What saddens me is the NO vote was never about Scotland’s best interests and anyone who thinks it was, is stepping out into a delusion. When has England, let alone Wales and Northern Ireland, ever cared about Scotland’s welfare unless there was something in it for them? That is the crux of the issue for me in the decision to go solo or remain a part of average, I mean good, no, I mean ‘Great’ Britain.

Certainly Salmond could have had a more transparent financial solution to going indy. I think that in itself may have been his downfall. People started worrying about what currency they’d be using. What implications would this have for savings etc? As if somehow Scotland would become independent and not have a currency to use, as if the SNP were that stupid and disorganised. It’s almost laughable. People do not think like that however, people want concrete this or that, the simple A or B option. Anything else confuses a lot of people.

There was a huge amount of short termism at play alongside voters being suckered in by fear tactics – nothing gets them like fear! Salmond never promised instant returns and improvements to life (in the 14th wealthiest nation out of 200+). Independence is the long game, it’s a vision for the future as well as today. All the UK, Westminster and lobbying-Better Together campaigners care about is short term profits, Scotlands oil resources and…actually there is no and, that about sums it up.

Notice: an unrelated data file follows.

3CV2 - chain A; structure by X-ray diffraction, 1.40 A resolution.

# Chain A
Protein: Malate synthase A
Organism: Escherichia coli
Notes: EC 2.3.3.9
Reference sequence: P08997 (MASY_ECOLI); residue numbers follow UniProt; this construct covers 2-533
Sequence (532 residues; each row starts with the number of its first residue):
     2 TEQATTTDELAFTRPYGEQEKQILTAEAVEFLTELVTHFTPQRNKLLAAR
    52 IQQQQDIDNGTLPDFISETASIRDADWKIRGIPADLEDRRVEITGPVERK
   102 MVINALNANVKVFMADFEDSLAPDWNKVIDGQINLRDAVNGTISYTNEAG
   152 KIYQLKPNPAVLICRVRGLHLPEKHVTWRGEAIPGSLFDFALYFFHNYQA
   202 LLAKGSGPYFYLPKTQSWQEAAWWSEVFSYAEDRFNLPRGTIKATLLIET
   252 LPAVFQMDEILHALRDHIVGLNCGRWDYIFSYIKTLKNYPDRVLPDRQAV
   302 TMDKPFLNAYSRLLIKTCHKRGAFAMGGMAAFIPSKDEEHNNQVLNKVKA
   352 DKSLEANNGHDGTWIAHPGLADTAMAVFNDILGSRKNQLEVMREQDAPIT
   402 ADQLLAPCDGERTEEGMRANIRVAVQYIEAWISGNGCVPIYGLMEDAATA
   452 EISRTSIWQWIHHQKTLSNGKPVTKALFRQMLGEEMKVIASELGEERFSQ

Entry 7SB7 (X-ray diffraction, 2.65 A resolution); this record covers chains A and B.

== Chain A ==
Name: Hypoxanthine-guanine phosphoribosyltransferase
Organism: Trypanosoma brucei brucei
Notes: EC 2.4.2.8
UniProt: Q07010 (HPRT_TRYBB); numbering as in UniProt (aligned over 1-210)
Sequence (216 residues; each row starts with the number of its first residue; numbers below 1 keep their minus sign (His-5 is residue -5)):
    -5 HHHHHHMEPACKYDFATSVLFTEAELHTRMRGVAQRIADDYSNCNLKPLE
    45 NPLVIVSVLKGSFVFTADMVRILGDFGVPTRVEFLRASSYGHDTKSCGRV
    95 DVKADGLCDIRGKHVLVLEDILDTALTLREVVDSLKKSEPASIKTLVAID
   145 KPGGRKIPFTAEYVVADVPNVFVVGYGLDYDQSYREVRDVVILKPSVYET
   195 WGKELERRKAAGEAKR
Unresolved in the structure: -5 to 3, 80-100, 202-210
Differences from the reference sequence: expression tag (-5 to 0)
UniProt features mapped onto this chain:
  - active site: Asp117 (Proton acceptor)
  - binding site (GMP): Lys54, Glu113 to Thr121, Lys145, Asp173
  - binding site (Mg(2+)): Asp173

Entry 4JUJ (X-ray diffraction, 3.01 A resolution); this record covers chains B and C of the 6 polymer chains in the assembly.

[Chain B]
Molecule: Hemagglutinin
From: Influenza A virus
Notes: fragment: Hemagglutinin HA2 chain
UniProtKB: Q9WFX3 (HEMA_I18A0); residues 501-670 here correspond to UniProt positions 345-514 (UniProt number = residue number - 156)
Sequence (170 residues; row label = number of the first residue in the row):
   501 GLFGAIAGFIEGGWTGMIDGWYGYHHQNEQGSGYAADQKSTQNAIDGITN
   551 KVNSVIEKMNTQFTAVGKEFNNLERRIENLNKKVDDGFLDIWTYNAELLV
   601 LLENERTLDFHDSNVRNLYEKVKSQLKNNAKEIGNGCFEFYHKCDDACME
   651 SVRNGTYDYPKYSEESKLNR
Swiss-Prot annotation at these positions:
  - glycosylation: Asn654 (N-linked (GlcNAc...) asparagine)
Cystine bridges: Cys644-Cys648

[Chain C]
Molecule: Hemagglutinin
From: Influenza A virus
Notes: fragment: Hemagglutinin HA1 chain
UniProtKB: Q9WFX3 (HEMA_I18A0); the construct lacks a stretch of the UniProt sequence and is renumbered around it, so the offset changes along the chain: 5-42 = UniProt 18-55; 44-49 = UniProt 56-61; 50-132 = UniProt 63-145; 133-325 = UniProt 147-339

The United Kingdom has never been fully at ease as a union barring perhaps WWI and WWII when we were forced to repel genuine threats to our countries (not perceived threats from, let’s say, Afghanistan). There are of course benefits to being part of a four country merger, no rational person can deny that, just as there are pros and cons to everything in life. Again, the main issue is that Scotland is not getting a government that we voted for.

Voting for independence is a chance for self rule, a chance to influence your nation, a chance for 5million Scots to feel accountable for the society they live in, an opportunity to feel like we are in control of the ship through whatever seas lie ahead. As part of the union we are anchored to England which means London in essence.

I live in Leith. It is about three miles from Holyrood. Westminster is over 400 miles away. Which one am I more likely going to be able to feel connected to and influence? It’s a no brainer. Even the north of England feel totally disconnected.

What has been lost? A golden chance for Scotland to govern itself in full, without having to worry about what London thinks. A chance to govern five million people – surely that is preferable to being run by a UK government (Scotland never elected) that deals with 64 million+?

a good ear